If you've ever tried making banana chips at home in your dehydrator, you know that it's not as easy as it sounds. Did you know that most banana chips you buy from the store are actually fried in oil? They contain lots of saturated fat and sugar and really aren't all that healthy for you. When you try to make them at home, they turn out like shriveled up little ugly brown things and while they taste okay, they are an absolute pain to make. Cutting all of those little slices and arranging them on the dehydrator trays. They are sticky so they stick to the sheets and wow, what a pain. And they don't even come out crunchy. Just kind of leathery, not matter how long you dehydrate them. I decided after making them the first time that they were not worth it. And after that experience I kind of gave up on dehydrating bananas until...
One day I was visiting my aunt and she had just found a really good deal on bananas and had bought a whole bunch. She taught me this method for drying them and I love it. It works and it's fast and easy and you can dehydrate a whole bunch of bananas at time. They don't come out crunchy like banana chips, but I actually like them better. They are chewy and delicious. They are much healthier because they are just bananas and aren't fried in fat. And you can easily re-hydrate them to use in a lot of yummy recipes.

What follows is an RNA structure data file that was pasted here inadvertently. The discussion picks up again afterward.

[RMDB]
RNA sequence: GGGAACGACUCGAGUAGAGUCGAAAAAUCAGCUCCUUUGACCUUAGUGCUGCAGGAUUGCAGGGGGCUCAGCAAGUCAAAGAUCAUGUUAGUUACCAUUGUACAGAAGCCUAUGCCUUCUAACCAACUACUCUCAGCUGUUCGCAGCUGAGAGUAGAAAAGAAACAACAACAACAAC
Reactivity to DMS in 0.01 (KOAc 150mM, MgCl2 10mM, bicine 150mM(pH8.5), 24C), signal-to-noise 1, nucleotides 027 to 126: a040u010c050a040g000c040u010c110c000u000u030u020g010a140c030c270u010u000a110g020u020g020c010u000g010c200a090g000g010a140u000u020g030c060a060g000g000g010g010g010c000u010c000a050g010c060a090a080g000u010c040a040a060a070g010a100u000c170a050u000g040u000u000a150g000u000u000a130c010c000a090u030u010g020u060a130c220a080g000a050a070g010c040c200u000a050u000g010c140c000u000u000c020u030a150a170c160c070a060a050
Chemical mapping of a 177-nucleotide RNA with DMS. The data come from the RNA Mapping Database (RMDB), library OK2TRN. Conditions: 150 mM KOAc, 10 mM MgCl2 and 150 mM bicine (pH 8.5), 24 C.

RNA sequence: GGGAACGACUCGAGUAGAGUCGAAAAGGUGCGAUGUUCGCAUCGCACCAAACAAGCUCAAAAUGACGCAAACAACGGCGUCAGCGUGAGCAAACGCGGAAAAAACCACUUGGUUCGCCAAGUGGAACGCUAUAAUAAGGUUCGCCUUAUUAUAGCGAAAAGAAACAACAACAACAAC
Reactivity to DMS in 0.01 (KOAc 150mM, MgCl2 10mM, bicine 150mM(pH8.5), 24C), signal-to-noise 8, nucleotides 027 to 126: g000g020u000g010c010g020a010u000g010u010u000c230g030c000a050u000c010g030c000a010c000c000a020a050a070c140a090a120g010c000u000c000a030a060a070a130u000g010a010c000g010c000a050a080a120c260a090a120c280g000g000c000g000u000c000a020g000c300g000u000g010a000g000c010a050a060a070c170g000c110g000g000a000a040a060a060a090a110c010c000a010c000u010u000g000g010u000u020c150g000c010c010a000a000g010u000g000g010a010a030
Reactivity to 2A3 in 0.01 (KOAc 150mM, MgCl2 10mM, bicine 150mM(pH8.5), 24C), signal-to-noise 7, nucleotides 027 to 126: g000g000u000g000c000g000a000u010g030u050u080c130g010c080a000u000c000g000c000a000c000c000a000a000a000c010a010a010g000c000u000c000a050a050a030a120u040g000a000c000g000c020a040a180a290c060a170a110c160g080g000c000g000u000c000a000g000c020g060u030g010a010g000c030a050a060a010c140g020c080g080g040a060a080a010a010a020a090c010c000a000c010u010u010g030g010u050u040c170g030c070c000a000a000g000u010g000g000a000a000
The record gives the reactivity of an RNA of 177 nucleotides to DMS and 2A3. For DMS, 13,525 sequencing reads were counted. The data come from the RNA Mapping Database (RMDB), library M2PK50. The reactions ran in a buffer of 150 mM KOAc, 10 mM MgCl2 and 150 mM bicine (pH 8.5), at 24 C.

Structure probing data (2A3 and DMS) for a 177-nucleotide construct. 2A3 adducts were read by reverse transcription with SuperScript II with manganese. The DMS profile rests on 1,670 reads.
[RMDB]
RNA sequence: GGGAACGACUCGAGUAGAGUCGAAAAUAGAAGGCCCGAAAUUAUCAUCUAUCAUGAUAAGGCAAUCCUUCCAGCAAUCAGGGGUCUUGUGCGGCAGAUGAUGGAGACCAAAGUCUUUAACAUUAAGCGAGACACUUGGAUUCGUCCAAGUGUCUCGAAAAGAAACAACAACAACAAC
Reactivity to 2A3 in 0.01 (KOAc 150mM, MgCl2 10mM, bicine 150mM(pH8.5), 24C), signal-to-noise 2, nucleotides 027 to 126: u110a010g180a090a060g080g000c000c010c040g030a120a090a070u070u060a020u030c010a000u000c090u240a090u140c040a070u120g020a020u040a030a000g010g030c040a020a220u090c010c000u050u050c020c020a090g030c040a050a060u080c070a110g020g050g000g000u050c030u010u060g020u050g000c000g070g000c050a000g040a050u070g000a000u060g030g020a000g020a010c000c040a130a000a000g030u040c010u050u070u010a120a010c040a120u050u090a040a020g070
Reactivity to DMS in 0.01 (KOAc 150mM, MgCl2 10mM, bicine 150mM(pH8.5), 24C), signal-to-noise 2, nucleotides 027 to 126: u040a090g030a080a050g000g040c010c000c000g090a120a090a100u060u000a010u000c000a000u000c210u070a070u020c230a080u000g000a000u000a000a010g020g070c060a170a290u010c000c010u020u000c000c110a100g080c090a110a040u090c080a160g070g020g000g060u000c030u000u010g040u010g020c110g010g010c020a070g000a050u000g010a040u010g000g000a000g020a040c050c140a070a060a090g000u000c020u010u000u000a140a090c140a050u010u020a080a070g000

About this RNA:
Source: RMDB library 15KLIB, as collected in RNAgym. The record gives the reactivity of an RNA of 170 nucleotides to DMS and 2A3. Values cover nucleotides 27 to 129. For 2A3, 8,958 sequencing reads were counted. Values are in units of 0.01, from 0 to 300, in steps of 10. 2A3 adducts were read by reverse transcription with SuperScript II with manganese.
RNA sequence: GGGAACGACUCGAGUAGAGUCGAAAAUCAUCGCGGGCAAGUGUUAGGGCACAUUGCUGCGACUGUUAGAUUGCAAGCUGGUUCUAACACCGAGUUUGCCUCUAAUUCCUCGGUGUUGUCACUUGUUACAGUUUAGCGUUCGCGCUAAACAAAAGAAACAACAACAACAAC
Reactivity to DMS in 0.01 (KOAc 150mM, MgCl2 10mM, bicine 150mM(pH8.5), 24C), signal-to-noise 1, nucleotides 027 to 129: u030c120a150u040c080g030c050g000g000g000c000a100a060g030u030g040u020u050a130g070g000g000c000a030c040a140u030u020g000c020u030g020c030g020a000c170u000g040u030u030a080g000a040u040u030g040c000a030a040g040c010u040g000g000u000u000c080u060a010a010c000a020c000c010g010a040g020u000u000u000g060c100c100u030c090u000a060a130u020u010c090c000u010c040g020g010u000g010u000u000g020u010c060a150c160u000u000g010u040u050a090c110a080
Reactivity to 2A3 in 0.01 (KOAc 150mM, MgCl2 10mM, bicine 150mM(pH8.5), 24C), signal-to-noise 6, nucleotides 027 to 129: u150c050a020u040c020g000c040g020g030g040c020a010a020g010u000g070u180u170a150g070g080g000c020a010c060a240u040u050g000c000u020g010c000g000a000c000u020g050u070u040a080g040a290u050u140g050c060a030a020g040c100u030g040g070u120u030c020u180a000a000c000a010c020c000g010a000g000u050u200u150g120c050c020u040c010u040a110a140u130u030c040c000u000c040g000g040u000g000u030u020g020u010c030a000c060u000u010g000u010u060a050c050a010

How to Dehydrate Bananas
Now back to the tutorial. For best results start with bananas that are ripe, but not too ripe. I don't think a few spots will hurt, but if they've gone mushy, better use them for a smoothie or something.
The first step in dehydrating bananas is pretty obvious: peel them.
I love this next step because it is just so awesome. Did you know that a banana is naturally segmented just like an orange or lemon or those other kinds of segmented fruits? It's naturally segmented into three equal parts. Isn't that cool? To segment the banana, gently slide your thumb into the end of the peeled banana that has a slight opening (the non-stem side).
Continue sliding down your fingers through and you will be left with three equal banana segments. If it breaks part way down, don't worry. You can still use it. Just put your thumb where you left off and keep sliding.
Lay your banana segments on the food dehydrator sticky side up. That's right! No stickiness to worry about with this method. Yay!
Repeat these steps until the dehydrator is full. I fit about 3 bunches full of bananas on my 5 trays. That's another thing I love about this method, you can fit a lot of bananas at a time. Then dehydrate for about 12-24 hours depending on your dehydrator and how thick your bananas are. Mine took about 15 hours or so. Bananas are done when they are still bendable, but not sticky. Store in an airtight container (out of direct sunlight) until ready to use.
Source: healthyfamilycookin.blogspot.com, idea shared by my Aunt Sharilyn
Dehydrating your own bananas can be a great way to save money. You can buy bananas when you find them on sale and dehydrate them as a yummy snack or for use in many recipes.
And now I'd love to hear from you. What did you do to save money this week? Happy Frugal Friday and have a great weekend.
This week I'll be linking to some of these link parties.